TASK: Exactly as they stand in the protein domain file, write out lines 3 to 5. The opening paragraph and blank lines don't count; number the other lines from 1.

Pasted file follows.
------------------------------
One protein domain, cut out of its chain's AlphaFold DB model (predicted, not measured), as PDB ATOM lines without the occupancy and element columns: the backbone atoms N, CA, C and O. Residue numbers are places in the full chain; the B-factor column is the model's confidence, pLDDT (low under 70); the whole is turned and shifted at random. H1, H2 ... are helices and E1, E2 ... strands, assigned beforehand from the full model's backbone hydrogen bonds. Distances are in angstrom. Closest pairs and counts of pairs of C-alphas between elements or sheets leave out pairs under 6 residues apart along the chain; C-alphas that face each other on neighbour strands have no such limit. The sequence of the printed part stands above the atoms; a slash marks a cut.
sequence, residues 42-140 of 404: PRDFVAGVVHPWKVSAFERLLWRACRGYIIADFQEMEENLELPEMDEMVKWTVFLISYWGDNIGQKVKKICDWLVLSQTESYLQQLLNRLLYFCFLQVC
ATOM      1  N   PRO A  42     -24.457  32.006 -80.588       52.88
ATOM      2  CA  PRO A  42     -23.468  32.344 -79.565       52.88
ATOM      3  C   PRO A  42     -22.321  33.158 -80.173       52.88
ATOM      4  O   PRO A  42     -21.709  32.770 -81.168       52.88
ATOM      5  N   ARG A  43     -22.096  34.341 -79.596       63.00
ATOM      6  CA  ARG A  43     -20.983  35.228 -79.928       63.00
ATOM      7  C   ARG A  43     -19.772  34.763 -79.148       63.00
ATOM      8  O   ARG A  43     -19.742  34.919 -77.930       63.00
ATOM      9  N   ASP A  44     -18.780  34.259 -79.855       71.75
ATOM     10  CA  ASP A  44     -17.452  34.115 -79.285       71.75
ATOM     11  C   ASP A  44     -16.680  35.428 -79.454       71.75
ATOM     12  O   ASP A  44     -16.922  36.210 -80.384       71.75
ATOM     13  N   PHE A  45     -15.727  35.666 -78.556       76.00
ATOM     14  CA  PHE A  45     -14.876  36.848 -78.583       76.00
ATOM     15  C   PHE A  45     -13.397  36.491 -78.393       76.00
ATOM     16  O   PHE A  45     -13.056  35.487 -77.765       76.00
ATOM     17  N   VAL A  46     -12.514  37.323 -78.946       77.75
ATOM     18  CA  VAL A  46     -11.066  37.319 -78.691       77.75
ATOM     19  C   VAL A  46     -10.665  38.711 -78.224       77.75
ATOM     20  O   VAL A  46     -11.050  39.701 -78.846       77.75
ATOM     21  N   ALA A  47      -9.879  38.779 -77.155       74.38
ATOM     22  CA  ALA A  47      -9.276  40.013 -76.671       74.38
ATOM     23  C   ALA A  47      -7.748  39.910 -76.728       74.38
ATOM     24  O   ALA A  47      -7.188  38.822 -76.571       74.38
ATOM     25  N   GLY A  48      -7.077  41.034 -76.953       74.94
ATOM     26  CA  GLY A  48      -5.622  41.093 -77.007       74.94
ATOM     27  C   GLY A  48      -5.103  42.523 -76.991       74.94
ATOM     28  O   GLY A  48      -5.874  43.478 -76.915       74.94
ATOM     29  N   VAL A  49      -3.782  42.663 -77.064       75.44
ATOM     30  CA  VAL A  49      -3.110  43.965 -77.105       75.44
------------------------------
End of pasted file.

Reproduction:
ATOM      2  CA  PRO A  42     -23.468  32.344 -79.565       52.88
ATOM      3  C   PRO A  42     -22.321  33.158 -80.173       52.88
ATOM      4  O   PRO A  42     -21.709  32.770 -81.168       52.88